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    The Babe turns over a new leaf...

    1922 Babe Ruth Signed New York Yankees Payroll Check. "A man who knows he's making money for other people ought to get some of the profits he brings in," the Babe explained. "Don't make any difference if it's baseball or a bank or a vaudeville show. It's business, I tell you. There ain't no sentiment to it."

    On March 6, 1922, Ruth would get the contract for which he had lobbied, three years at $52,000, the largest sum ever paid to a ballplayer, and a full 40% of the Yankees team payroll. But misfortune would follow the young slugger like a shadow that year. After serving a six-week suspension for illegal barnstorming after the 1921 season, Ruth returned on May 20th to a chorus of boos for a zero-for-four performance. Five days later he'd throw dirt into umpire George Hildebrand's face as the pair argued a call, then climb into the stands to confront a heckler. Again, Ruth was suspended, and stripped of the Yankee captaincy he'd been granted at the start of the season.

    Despite the abridged service of their top star, the Yankees would repeat as American League Champs, but once again fall to the New York Giants in the World Series, Ruth batting a paltry .118 in the sweep. Weeks later, he was a guest at an Elks Club banquet where New York mayor Jimmy Walker tore into the famed slugger, demanding, "Babe, are you going to once again let down those dirty-faced kids in the streets of America?"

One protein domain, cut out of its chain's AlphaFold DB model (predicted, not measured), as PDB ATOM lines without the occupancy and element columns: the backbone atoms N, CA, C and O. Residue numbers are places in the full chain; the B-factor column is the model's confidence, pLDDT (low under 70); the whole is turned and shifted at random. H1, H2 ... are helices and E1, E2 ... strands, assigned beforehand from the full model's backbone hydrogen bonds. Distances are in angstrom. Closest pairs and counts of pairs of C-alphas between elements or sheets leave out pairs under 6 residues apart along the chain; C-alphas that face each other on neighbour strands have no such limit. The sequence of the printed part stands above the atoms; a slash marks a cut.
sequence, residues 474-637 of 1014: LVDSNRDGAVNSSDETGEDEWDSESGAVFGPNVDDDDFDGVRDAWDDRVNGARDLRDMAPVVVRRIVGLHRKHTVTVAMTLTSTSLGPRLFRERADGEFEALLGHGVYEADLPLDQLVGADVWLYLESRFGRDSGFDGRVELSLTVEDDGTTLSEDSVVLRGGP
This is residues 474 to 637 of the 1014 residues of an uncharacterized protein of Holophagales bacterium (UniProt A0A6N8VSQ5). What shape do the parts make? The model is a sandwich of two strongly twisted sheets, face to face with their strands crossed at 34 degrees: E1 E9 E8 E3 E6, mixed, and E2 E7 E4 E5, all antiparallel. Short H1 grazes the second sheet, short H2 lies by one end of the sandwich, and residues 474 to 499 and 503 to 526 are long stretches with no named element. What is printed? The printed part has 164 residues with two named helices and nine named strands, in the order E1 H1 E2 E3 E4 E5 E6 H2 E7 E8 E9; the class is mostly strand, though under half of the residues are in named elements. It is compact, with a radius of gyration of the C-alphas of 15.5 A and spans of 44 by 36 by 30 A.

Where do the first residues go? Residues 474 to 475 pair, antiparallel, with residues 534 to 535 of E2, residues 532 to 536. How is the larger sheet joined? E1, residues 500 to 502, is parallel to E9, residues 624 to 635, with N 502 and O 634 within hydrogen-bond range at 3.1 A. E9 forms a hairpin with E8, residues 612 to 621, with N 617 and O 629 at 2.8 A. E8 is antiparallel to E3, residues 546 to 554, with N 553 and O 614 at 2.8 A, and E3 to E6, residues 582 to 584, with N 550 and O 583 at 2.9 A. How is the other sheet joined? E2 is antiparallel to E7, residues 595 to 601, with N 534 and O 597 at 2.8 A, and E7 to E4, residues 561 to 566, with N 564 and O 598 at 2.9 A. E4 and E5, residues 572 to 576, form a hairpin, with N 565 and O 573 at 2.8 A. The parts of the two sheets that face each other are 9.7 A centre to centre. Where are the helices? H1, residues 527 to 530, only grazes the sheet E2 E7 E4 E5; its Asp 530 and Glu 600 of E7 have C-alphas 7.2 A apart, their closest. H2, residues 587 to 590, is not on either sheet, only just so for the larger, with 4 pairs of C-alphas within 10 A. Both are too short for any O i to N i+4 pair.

Sobbing, Ruth vowed to change his ways. "Tomorrow I'm going to my farm," he assured Walker. "I'm going to work my head off, and maybe part of my stomach." True to his word, Ruth would report to 1923 spring training twenty pounds lighter and go on to christen the new baseball palace erected in the Bronx with the franchise's first World Championship and his first and only American League MVP Award.

    Babe Ruth was back.

    The presented payroll check, dated "October 1st, 1922," finds the game's greatest figure at what was arguably the key turning point of his career, just days before the humiliation of a Fall Classic failure that would trigger his glorious rebirth. It's just the second Yankees payroll check issued to Ruth that Heritage has had the privilege to present, and the earliest ever to surface.

    Team co-owners Tillinghast L'Hommedieu Huston and Hall of Famer Jacob Ruppert sign obverse, directing "$9082.49" to "George H. Ruth." Reverse bears the Babe's endorsing signature, applied in 9+/10 blue fountain pen ink beneath an accounting that deducts "$415.80" for medical expenses at St. Vincent's Hospital. Ruth had his tonsils and adenoids removed early in 1922 at St. Vincent's, the likely reason for this itemization. Bank stamping dates to Game One of the 1922 World Series. General handling and storage wear is evident, but there are no distractions of any consequence. Full LOA from PSA/DNA. Full LOA from James Spence Authentication.

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    Auction Dates
    February, 2016
    20th-21st Saturday-Sunday
    Bids + Registered Phone Bidders: 14
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